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Title: The design, synthesis and optimisation of phosphoinositide-3-kinase (PI3K) inhibitors as potential anti-inflammatory agents
Author: Hardy, Charlotte
ISNI:       0000 0004 5992 0469
Awarding Body: University of Strathclyde
Current Institution: University of Strathclyde
Date of Award: 2016
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Phosphoinositide-3-kinases (PI3Ks) are a family of lipid kinases which control a wide range of intracellular pathways implicated in inflammatory respiratory diseases. In this thesis, the optimisation of two chemical templates, (i) a pyridone series, and (ii) an aminopyrimidine series, is described, with the aim of finding a PI3Kγ selective smallmolecule inhibitor. Whilst work on the pyridone template did not result in any one compound which met allof the target criteria, progress was made in identifying analogues with significantly improved physicochemical properties. Furthermore, the exploration of this template has led to increased understanding of the PI3Kγ active site, which has enabled the design of isoform selective inhibitors such as a key imidate structure. Work on the aminopyrimidine series focused on improving the physicochemical profile for i.v. dosing. A prototype pro-drug was prepared, and profiled in blood stability and DMPK assays. Although its profile was not optimal, these results enabled the design of a second iteration of pro-drugs, with the aim of progressing to in vivo target validation studies. Further work on this series delivered significant improvements in the physicochemical properties of the template. Whilst this did not translate into improved cellular activity for this template, the learnings can now be applied to future work on novel cores. Finally, a programme of fragment-based drug discovery was initiated to identify novel templates as PI3Kγ inhibitors. Whilst an initial screen and follow-up chemistry delivered novel inhibitors with interesting profiles, concern over the physicochemical profile of the templates rapidly led to termination of this work. However, the subsequent design and screening of a bespoke fragment set, specifically targeting the identification of saturated or semi-saturated hinge binding fragments, was extremely successful. A variety of hits were indentified which provide exciting opportunities for the discovery of PI3Kγ inhibitors with the desired balance of biological and physicochemical profiles.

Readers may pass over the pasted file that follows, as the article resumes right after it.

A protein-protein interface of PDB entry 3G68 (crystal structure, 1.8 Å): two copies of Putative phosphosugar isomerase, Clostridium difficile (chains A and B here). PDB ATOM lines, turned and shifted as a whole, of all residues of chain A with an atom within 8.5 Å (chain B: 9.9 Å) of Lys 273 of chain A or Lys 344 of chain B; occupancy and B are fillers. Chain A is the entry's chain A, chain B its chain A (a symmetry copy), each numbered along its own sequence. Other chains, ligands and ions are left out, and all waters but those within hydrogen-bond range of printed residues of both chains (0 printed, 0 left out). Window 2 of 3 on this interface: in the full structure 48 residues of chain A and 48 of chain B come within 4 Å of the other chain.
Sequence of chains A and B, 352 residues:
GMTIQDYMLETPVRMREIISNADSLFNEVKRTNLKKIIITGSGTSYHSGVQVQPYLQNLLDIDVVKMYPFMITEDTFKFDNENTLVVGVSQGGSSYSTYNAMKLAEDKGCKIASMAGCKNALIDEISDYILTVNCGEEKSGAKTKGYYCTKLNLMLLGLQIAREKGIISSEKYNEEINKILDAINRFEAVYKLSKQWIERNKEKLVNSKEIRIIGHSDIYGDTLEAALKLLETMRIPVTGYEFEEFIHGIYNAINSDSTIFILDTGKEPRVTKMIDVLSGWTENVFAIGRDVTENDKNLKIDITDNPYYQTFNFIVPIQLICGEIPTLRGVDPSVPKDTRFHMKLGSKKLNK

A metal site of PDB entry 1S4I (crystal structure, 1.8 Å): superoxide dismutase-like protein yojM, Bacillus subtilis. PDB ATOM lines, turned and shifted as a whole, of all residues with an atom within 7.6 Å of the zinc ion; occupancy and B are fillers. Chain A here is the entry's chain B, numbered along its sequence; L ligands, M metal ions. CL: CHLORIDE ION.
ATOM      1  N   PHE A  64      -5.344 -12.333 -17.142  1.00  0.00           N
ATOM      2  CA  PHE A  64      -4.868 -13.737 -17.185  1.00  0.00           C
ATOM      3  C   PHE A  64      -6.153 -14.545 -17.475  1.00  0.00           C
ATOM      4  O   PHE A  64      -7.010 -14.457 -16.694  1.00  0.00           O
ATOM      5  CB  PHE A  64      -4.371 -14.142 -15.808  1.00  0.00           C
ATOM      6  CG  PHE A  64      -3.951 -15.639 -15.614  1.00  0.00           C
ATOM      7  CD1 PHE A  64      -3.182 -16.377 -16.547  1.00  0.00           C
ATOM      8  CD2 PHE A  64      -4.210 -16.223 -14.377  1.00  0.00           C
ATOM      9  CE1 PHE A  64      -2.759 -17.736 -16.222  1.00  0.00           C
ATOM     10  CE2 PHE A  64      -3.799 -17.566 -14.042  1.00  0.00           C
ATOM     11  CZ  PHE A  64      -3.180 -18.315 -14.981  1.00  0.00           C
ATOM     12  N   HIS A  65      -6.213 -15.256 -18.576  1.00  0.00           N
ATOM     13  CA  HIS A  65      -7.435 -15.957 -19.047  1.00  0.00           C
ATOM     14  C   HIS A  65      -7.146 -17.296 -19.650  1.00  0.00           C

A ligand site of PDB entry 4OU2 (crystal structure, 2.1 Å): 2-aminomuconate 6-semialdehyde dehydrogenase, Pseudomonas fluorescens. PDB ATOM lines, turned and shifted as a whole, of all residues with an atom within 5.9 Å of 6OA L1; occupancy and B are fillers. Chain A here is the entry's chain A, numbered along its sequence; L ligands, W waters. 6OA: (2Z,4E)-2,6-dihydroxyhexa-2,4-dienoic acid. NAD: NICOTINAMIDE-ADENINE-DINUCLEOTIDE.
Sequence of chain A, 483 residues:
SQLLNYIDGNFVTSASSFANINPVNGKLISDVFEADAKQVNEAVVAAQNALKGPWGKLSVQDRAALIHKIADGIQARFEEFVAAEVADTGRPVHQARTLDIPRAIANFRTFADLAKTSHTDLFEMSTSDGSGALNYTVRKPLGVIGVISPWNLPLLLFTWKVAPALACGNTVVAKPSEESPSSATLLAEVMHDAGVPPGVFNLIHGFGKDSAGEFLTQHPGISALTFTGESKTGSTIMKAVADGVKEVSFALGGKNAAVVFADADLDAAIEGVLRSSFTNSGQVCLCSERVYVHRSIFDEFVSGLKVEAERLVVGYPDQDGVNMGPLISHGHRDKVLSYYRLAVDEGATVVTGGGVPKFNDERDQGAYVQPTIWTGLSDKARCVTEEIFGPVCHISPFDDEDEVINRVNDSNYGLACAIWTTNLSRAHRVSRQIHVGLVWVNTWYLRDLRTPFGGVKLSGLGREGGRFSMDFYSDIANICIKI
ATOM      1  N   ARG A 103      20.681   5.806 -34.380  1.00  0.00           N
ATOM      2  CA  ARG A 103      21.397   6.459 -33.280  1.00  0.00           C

Supervisor: Not available Sponsor: Not available
Qualification Name: Thesis (Ph.D.) Qualification Level: Doctoral